Dual sourcing has been known and practiced for decades. In most cases, it was a logical way to secure undisrupted production. Big business used a second supplier, or multiple suppliers, to lower the risk of supply chain problems.

In the 1980s and 1990s, large corporations promoted vertical integration, which then led to the centralization of production and purchases. Consequently, a significant amount of work moved in-house, and selective suppliers gained in size, having lucrative, long-term contracts. As a move to secure interests, some companies made the controversial decision to spin-off their supply chain (i.e. Delphi from GM) and close off other suppliers until a time when demand exceeded supply.

In the 2000s we saw a change. Mounting debts and China’s competitive costs forced companies to reevaluate their supply chain model. Massive bankruptcies in 2005 – such as GM, Delphi, Delta Airlines, and Northwest Airlines – created economic change that warranted new business structures and business models. These plans are still in place.

Today, lean horizontal structures are the norm, where companies depend on an extended supply chain from other countries. Outsourcing is a fact of life and the renewed buzzword.

In my years of business consulting, I’ve observed that changes in purchasing behavior rarely come from the manufacturing side. Financial executives are typically the change agent by imposing cost reductions. The procurement department receives marching orders to decrease purchase cost, which then puts pressure on purchasers to seek savings from current suppliers. When suppliers can’t meet the request for lower prices – while keeping the same quality and delivery schedules – the buyer is forced to seek new suppliers.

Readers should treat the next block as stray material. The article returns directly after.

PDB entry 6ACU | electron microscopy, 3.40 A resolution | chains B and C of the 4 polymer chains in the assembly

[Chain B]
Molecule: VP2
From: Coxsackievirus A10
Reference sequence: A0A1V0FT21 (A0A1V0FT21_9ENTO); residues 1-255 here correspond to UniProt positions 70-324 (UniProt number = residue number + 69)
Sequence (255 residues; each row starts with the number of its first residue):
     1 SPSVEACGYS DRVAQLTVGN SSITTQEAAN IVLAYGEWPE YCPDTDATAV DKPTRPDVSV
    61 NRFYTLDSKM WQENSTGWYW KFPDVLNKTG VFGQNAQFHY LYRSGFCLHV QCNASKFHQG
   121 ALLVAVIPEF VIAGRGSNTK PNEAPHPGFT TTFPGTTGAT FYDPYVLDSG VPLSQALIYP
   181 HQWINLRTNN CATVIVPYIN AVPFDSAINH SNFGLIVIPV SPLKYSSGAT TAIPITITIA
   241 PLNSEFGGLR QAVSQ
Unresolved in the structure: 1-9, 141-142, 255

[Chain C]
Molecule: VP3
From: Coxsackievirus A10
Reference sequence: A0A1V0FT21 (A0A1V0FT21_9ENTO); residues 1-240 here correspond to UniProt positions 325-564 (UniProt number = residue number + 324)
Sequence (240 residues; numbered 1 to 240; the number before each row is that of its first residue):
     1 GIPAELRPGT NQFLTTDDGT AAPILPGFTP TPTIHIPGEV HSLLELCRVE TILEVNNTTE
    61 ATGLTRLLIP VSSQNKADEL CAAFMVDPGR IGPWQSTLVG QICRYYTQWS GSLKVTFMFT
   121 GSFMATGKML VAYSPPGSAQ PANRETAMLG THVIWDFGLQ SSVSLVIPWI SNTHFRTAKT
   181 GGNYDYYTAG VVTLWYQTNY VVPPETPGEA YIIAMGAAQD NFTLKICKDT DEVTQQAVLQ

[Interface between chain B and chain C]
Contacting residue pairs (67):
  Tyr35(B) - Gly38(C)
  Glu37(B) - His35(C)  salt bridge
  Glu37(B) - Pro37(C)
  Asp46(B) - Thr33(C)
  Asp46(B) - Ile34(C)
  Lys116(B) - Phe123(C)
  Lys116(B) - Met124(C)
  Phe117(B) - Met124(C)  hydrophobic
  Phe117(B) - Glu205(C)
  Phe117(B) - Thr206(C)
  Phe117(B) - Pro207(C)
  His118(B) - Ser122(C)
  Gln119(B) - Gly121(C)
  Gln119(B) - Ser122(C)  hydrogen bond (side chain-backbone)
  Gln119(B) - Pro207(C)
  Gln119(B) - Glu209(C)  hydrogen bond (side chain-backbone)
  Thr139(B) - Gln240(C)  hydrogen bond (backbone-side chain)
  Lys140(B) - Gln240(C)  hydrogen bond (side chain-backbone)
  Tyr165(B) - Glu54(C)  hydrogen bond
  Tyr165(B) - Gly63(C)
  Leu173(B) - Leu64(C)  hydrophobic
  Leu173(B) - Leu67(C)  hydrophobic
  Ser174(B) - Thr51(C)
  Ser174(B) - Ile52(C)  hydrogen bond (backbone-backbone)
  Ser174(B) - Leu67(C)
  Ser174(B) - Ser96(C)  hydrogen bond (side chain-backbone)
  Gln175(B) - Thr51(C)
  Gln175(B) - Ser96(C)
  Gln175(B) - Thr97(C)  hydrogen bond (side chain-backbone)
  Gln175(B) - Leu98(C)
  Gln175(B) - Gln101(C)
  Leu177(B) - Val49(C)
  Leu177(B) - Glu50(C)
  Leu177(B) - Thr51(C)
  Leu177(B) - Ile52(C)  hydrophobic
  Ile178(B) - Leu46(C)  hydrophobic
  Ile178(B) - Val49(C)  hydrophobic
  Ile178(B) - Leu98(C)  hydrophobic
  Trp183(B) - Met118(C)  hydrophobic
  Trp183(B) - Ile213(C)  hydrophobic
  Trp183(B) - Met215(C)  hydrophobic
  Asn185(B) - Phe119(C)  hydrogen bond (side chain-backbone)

Unless the formal orders of split purchases come from the top of the organization, purchasers have no incentive to double their work load by dual sourcing. However, dual or multi-sourcing can be advantageous and logical when combined with a common-sense approach.

As noted in the article, Should You Dual Source or Single Source, “Many purchasers decide to single or dual source prior to issuing an RFP or tender based on certain assumptions. Common assumptions are that there is a lower cost with a single source due to you leveraging your volume but less risk with a dual source due to having a qualified supplier up and running if the other fails to perform… After calculating the cost of doing business with two qualified suppliers, compare that cost with the lowest qualified single source bid. Is there a cost difference between the single and dual source options? If so, does the lower risk justify the premium?”

However, don’t stop there; lower costs shouldn’t be the only reason to dual source. When bringing on a new supplier, take the time to research value, inventory management, quality, delivery, service, and implementation of a strategic partnership. Determine if there will be potential problems from quality discrepancies or the additional time involved with managing two suppliers.

When moving to dual sourcing, develop a transition strategy that causes the least disruption. One approach to dual sourcing is to engage all stakeholders. The article, Easing The Supplier Transition Process Through Dual Sourcing, provides examples for bringing on additional suppliers. Recommendations include giving stakeholders a voice in the process, ensuring employees accept the impending changes, and organizing supplier implementation meetings. “This allows the members to get to know the new supplier, gain familiarity with their offerings, and understand why they are the best option in the market.”

Of course, the transition strategy depends on the climate of your organization. Whether implementation of a dual source strategy involves a team approach or if it requires a top-down approach, the goal is the same – to gain a new, trusted supplier in the most efficient and effective manner.

Are you looking for a strategic partnership? Choose Laser 1 Technologies for all your manufacturing needs. Give us a call today at (651) 451-9397.